Mann could turn out to have a big season this year, but he will need help from Amani Bledsoe and Neville Gallimore, both of whom need to be more consistent than they were a year ago. Gallimore is athletic and could take steps next season.

Addison Gumbs will likely take over for the departed Obo Okoronkwo, who was tasked with playing the “Jack” position on the outside in Oklahoma’s defense. Gumbs is an athletic player who could eventually develop into a top playmaker, but he has yet to start for the Sooners.

6. Kansas State

Most of the defensive line production and experience rests with the Wildcats’ two returning starters, juniors Trey Dishon and Reggie Walker. Walker is the headliner in this group, a playmaker who has found himself on multiple All-Big 12 lists and could be in line for some awards in 2018 if he keeps improving into his junior year.

Dishon will try to takeover as Kansas State’s major force on the inside. If he can develop into one of the better defensive tackles in the Big 12 this upcoming season, the line for the Wildcats could take a major step.

7. Kansas

The Jayhawks find themselves closer to the middle of the pack here mostly because of the experience they bring back. Three of four starters up front return for Kansas, all of whom will be seniors this season.

The top talent on this team is by far senior Daniel Wise, a First Team All-Big 12 selection. Wise excels as a pass rusher and last season led the Jayhawks with seven total sacks, enough to make him the fourth highest sack leader in the conference. If he has a strong 2018 season, the senior has a good chance to hear his name called in next year’s NFL Draft.

Beside Wise, J.J. Holmes holds down the other defensive tackle position. Together, they might be the best interior duo in the conference.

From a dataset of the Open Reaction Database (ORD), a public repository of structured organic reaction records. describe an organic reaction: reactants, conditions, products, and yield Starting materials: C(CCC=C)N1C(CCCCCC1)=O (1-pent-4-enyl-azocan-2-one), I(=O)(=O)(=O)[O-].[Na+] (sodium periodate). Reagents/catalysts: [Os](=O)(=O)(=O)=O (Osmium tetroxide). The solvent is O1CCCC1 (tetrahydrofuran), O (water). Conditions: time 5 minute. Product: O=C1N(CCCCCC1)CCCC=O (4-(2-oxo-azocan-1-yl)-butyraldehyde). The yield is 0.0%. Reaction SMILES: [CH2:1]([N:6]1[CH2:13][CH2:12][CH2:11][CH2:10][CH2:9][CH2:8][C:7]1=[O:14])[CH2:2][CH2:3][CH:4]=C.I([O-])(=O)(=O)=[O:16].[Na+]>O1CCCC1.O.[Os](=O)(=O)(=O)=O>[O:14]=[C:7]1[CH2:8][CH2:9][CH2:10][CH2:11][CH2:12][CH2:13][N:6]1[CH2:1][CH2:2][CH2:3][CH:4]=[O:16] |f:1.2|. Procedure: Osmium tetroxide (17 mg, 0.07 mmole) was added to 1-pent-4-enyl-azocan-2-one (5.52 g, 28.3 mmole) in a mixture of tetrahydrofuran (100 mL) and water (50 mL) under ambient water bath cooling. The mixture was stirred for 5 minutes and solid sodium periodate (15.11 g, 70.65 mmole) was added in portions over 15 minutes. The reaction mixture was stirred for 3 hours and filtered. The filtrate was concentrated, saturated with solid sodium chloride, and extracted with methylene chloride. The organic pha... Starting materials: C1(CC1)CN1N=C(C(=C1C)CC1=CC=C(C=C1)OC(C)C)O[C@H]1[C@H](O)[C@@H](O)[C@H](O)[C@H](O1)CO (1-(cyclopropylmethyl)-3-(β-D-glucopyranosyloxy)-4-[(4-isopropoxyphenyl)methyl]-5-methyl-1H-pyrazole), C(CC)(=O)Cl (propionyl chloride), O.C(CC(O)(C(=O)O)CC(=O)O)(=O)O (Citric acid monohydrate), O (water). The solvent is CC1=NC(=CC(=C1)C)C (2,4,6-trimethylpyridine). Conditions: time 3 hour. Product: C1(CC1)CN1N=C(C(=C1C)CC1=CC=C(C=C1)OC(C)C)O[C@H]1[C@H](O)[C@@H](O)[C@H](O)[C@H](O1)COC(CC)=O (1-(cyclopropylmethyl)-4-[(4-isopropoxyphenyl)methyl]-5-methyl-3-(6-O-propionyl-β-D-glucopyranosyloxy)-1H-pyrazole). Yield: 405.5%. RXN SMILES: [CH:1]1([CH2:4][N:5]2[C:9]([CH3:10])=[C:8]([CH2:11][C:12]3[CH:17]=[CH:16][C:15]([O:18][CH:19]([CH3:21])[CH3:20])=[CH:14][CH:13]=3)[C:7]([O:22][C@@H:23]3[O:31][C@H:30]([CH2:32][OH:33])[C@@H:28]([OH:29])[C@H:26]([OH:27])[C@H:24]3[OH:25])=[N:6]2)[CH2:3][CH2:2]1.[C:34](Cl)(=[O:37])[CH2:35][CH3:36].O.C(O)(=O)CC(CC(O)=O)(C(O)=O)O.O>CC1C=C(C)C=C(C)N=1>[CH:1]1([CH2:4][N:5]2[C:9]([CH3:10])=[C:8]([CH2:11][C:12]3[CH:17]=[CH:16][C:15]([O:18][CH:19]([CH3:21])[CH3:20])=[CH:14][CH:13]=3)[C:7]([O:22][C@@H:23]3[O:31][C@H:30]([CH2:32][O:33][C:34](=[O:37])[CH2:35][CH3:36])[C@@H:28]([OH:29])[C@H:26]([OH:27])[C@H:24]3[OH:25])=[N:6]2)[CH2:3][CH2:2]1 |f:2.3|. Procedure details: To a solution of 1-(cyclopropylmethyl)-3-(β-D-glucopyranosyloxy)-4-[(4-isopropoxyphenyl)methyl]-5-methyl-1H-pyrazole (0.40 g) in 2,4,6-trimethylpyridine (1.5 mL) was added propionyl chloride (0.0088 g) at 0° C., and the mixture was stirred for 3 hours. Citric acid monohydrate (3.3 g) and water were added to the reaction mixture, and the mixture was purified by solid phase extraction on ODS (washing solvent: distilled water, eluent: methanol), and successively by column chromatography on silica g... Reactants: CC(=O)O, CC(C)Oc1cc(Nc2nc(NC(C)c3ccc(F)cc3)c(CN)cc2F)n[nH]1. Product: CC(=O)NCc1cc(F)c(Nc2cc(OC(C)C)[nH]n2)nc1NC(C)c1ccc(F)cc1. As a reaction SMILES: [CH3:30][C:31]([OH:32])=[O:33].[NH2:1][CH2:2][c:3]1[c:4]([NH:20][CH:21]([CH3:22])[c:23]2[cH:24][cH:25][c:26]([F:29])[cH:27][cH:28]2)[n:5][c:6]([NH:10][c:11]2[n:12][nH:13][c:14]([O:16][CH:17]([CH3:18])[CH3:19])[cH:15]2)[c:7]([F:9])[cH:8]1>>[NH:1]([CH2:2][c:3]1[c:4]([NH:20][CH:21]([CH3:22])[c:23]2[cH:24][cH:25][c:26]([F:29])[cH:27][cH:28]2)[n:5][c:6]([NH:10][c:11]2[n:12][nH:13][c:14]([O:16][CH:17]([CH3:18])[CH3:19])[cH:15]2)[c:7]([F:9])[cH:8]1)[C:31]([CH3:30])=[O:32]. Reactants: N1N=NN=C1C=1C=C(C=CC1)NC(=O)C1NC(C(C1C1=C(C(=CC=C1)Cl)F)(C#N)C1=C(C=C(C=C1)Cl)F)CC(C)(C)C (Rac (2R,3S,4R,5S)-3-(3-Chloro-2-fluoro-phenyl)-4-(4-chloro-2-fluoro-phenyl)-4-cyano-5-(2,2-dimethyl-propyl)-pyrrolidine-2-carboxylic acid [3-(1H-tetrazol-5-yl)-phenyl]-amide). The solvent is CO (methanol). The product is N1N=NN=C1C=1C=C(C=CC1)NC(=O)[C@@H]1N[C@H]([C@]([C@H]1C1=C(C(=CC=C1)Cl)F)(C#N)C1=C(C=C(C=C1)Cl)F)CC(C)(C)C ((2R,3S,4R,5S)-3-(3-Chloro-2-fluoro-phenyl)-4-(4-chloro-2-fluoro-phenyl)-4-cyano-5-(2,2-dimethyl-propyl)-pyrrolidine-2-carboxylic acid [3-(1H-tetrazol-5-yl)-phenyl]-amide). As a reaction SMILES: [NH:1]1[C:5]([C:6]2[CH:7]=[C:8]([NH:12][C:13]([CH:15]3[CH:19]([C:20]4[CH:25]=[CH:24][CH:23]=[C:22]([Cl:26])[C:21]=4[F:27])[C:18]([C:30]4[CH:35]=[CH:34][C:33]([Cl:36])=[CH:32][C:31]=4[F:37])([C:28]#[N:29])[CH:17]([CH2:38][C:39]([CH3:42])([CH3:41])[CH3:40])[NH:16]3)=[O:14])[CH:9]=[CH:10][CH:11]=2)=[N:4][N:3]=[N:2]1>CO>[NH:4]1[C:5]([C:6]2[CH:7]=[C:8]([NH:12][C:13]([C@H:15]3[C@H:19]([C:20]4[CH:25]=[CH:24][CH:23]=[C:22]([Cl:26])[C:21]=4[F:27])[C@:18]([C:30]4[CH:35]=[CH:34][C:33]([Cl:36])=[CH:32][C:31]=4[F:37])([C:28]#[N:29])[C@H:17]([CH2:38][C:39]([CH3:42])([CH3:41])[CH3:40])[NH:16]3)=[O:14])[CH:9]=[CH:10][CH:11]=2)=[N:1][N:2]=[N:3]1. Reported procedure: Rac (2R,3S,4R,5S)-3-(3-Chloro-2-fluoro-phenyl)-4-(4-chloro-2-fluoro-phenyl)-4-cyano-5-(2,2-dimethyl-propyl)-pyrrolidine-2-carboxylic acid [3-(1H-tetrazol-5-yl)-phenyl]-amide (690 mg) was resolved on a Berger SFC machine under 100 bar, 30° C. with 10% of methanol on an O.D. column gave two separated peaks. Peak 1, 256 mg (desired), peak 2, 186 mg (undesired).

8. Texas Tech

Texas Tech ranks lower on this list mostly because they lost their most disruptive player from 2018 in nose tackle Mychealon Thomas. Still, their top sack leader from a year ago, junior Eli Howard, will be back again to man the outside of the defensive line.

Senior Kolin Hill, who was sixth on the team in tackles last season, also returns along the defensive line. Fellow lineman Broderick Washington was seventh, and he will also be available to reprise his role at starting defensive tackle. He’ll be surrounded by players who logged valuable minutes last season and may actually help the pass defense be better in 2018.

9. Baylor

The Bears come in ranked lower on this list despite having some of the pieces necessary to put together a decent defensive line. Next season the Bears inherit a couple of grad transfers and lose only one player from their two deep.

One player to be on the lookout for is big Bravvion Roy, a hulking 320 pound defensive tackle who got high marks from Pro Football Focus for his performance last season.

Ira Lewis is the best player coming back in this group, having led the team in sacks last season. He represents one of three returning starters who contributed to rushing the passer, but who also struggled against the run, giving up 4.9 yards per rush.

10. West Virginia

The Mountaineers are last on this list because of questions surrounding the depth of a defensive line that really struggled in 2017. This spring saw West Virginia lose multiple lineman to transfer.

Still, defensive ends Reese Donahue and Ezekiel Rose are back, and they represent two of the better defensive linemen for West Virginia. Even though the Mountaineers lost All-American Lamonte McDougle to transfer earlier this year, they signed a former blue chip recruit, Kenny Bigelow, to fill in.

Nonetheless, there are questions about Bigelow’s health and about what else the Mountaineers will have to work with along the line.

Last season the West Virginia defensive line didn’t produce much in terms of sack numbers, but it was also part of the reason this team was so porous against the run. Defensive coordinator Tony Gibson has fielded some good defenses in the past, so there’s always the chance this group could improve over the course of next season.